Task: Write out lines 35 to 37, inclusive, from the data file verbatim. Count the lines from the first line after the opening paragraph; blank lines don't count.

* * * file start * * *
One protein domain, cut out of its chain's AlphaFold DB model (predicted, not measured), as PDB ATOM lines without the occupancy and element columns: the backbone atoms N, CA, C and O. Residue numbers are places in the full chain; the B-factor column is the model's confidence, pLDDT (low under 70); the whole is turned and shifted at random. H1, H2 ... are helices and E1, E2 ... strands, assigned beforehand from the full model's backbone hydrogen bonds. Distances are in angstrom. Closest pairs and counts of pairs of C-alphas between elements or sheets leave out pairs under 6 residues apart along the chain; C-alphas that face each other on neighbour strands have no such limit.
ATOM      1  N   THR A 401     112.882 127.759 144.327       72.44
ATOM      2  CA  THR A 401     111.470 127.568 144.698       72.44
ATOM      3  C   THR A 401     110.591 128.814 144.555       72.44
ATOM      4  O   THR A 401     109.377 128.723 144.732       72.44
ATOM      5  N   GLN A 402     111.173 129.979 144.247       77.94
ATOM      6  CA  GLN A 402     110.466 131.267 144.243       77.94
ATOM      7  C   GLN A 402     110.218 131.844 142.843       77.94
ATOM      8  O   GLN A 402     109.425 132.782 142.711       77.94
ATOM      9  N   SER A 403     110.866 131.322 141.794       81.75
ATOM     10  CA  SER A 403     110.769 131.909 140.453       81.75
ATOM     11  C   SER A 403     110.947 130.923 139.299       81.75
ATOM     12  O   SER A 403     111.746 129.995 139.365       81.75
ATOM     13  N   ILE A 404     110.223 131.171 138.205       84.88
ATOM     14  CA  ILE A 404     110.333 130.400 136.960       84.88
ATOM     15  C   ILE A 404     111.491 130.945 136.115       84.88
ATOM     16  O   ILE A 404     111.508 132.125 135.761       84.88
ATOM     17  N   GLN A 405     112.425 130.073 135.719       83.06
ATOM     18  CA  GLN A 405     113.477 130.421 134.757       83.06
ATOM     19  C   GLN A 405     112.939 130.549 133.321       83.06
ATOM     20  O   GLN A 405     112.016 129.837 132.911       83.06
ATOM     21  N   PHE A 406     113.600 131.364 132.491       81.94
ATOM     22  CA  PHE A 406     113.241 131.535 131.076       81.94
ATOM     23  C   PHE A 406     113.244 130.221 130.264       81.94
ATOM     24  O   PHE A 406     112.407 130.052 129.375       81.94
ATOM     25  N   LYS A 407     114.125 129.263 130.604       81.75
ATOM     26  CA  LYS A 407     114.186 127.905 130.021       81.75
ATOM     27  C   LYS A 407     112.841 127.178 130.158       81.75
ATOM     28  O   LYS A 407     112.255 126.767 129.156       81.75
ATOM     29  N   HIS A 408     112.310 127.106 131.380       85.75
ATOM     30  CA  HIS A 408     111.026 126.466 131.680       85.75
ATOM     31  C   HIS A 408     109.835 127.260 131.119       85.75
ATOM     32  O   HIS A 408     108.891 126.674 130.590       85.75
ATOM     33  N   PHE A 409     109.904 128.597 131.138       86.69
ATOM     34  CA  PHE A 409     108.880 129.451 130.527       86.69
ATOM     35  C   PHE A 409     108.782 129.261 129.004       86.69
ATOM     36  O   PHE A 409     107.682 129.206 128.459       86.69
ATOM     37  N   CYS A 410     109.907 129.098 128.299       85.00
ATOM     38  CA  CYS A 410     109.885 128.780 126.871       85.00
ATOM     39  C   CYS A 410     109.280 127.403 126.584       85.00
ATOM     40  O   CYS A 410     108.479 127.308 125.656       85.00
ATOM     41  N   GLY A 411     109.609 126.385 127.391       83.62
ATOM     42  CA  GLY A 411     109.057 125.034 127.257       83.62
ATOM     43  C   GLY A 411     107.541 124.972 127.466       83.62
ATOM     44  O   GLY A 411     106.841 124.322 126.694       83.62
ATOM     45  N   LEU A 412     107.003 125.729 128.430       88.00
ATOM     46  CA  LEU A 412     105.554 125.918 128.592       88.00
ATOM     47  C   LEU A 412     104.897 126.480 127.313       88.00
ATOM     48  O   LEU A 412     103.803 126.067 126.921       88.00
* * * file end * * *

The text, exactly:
ATOM     35  C   PHE A 409     108.782 129.261 129.004       86.69
ATOM     36  O   PHE A 409     107.682 129.206 128.459       86.69
ATOM     37  N   CYS A 410     109.907 129.098 128.299       85.00